Music Selectivity in Neurons

MIT made news by locating a neural pathway activated by music and music alone. McDermott and his colleagues played a total of 165 commonly heard natural sounds to ten subjects willing to be rolled into an fMRI machine to listen to the piped-in sounds. The sounds included a man speaking, a songbird, a car horn, a flushing toilet, and a dog barking. None sparked the same population of neurons as music.

Their discovery that certain neurons have “music selectivity” stirs questions about the role of music in human life. Why do our brains contain music-selective neurons? Could some evolutionary purpose have led to neurons devoted to music? McDermott says the study can’t answer such questions. But he is excited by the fact that it shows music has a unique biological effect. “We presume those neurons are doing something in relation to the analysis of music that allows you to extract structure, following melodies or rhythms, or maybe extract emotion,” he says.

When it comes to understanding subtle neurological activity, brain scans are more like magnifying glasses than microscopes. fMRI scans highlight activity in specific regions of the brain, but each data point corresponds to hundreds of thousands of brain cells. Until recently, scientists didn’t have a way to disentangle the behavior of smaller groups of neurons. Even if music and language seemed to activate the same regions of the brain, no one knew if they activated the same cells.

The MIT team adopted a new technique to break down the fMRI data. They tried to explain the response to each of the distinct sounds at each point in the brain as a sum of a small number of canonical responses, each potentially corresponding to a different population of neurons. It was a little like zooming in on a photograph until pixels appear, and then finding a way to separate each pixel into even smaller components.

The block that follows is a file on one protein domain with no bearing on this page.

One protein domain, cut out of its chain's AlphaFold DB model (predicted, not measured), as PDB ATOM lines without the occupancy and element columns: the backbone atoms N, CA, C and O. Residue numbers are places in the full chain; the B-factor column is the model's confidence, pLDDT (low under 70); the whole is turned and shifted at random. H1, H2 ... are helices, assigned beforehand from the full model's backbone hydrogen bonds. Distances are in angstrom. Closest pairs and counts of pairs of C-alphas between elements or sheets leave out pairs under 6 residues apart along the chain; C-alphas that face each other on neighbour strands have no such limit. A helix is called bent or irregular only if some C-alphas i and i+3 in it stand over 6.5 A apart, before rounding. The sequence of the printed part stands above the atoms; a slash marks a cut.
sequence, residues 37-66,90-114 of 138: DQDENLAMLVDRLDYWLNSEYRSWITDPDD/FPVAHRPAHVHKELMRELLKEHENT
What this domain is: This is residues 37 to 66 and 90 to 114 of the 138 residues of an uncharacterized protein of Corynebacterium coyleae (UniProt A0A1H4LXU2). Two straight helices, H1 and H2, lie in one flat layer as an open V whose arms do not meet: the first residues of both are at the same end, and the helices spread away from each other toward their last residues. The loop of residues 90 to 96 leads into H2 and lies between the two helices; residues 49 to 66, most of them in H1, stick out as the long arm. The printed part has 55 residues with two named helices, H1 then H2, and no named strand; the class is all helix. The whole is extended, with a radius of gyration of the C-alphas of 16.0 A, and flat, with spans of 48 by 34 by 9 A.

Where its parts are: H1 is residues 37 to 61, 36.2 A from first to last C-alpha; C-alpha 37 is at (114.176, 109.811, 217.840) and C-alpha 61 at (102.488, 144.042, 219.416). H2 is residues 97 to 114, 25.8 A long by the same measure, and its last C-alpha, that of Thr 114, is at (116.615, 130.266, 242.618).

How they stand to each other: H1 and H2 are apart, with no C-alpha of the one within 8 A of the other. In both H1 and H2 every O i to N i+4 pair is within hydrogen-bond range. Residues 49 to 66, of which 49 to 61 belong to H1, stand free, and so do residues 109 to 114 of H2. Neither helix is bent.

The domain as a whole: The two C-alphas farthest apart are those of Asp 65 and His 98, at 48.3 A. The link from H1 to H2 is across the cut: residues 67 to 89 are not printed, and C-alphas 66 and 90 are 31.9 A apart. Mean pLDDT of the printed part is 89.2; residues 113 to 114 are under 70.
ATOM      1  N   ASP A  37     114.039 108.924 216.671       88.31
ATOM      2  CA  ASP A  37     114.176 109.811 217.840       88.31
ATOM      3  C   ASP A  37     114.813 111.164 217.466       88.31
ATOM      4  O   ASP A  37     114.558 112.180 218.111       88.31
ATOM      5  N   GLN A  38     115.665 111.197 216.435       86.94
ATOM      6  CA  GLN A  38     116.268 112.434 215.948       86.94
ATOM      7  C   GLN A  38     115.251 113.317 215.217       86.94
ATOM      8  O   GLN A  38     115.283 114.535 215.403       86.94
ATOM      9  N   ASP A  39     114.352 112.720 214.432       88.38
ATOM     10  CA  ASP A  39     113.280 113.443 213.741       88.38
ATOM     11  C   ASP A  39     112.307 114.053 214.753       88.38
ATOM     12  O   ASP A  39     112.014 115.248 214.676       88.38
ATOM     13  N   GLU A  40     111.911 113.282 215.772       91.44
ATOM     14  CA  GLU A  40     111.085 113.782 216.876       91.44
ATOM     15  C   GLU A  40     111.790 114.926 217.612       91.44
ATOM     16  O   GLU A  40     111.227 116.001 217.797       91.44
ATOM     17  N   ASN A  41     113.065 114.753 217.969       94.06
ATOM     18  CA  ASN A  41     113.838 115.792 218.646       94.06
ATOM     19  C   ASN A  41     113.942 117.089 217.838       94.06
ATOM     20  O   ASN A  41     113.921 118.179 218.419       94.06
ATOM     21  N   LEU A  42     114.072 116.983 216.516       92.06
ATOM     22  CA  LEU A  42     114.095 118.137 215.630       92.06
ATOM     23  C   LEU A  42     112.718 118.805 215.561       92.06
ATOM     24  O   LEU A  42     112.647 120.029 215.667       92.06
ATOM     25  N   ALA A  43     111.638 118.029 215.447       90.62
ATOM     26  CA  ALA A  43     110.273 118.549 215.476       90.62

The results challenge a persistent claim that the brain processes music and language in the same way. “You have different neural circuitry that’s involved in music and language,” says McDermott. “There doesn’t seem to be a whole lot of overlap.” Could music be its own form of communication? “To the extent that music functions for communication, it’s quite different from language in that it doesn’t denote specific, concrete things in the world, like something you would say,” he says. “But it obviously expresses something, typically something emotional.”

McDermott says his research “doesn’t really speak to any kind of social activity.” It locates music-selective neurons in an area anterior to the primary auditory cortex. “Beyond the anatomical location,” he adds, “we don’t really know anything more.” Yet McDermott, whose field of study is hearing, and not necessarily music, would love to know the role and purpose of musical circuitry in the brain.

“It’s pretty clear that music has a biological basis,” he says. “The evidence is that music is a universal phenomenon. It doesn’t seem to be a purely cultural convention in the way that movies are. In pretty much every culture we know of, no matter their state of development or technological advancement, there’s always something you see and recognize as music. That seems to suggest that there’s something in the human brain that causes groups of humans to engage in musical behavior.”

SOURCE: Gross, D. (2018) “Your Brain’s Music Circuit Has Been Discovered”

MUSIC PSYCHOLOGY RESEARCH
ADVISORY BOARD

Maestra Celeste S. Sanchez, MT
Ms. Maricel G. Morales, Viva Artist
Prof. Shedy Dee C. Mallari, RPm, LPT
Ms. Karen M. Atendido, Seiko Artist
Ms. Maria Blessilda M. Bascon, RN, LPT
Maestro Conrado Manuel N. Del Rosario
Dr. Peter Charles Kutschera, PhD, LMSW
Dr. Homer J. Yabut, PhD, RPsy
Prof. Alain Bernard A. Andal, MA, LPT, RPm, RGC
Pastor Robert Albios
Atty. Francisco S. Yabut
Instructor John Vernon Nuguid
Instructor Manuel S. Cordero
Instructor Dareen L. Bonzon
Prof. Jose Maria G. Pelayo III, MASD, MP-MT

Music Psychology Research (2010), Angeles City, Philippines, aims to update empirical data that is essential for music psychology research. This group of academic researchers is committed to ensure creative and dynamic approaches that utilize music in any form of program development and psychotherapy. The Advisory Board Members are academic professionals contributing their specific expertise in Psychology, Neuroscience and Music.

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